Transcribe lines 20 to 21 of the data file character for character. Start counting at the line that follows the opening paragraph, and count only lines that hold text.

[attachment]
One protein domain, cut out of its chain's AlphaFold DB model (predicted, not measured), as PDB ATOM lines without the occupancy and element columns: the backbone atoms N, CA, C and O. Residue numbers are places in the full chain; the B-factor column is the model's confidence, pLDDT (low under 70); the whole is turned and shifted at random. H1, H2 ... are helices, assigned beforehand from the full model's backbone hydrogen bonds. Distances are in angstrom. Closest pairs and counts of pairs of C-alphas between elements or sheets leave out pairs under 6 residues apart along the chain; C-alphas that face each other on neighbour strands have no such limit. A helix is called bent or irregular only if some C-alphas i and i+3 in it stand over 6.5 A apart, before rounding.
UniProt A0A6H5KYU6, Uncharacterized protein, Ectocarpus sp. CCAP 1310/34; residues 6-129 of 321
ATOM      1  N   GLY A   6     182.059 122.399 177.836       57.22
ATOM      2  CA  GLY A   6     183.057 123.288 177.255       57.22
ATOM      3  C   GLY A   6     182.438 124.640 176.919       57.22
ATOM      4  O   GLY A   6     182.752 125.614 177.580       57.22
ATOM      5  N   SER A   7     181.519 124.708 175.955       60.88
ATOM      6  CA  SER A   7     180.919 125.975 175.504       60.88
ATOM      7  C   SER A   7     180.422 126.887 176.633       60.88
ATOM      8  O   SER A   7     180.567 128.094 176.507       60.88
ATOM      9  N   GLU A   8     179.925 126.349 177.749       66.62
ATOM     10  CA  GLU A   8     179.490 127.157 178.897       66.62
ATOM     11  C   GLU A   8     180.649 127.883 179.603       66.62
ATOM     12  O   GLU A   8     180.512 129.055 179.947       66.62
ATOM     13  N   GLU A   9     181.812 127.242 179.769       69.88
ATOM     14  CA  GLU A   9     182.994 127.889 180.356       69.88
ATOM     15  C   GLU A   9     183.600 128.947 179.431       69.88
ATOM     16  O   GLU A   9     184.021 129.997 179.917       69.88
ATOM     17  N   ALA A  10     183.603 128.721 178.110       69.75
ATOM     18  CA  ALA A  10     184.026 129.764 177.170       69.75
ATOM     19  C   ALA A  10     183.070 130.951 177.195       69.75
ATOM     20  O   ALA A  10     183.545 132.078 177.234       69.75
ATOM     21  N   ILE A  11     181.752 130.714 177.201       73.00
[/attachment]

ATOM     19  C   ALA A  10     183.070 130.951 177.195       69.75
ATOM     20  O   ALA A  10     183.545 132.078 177.234       69.75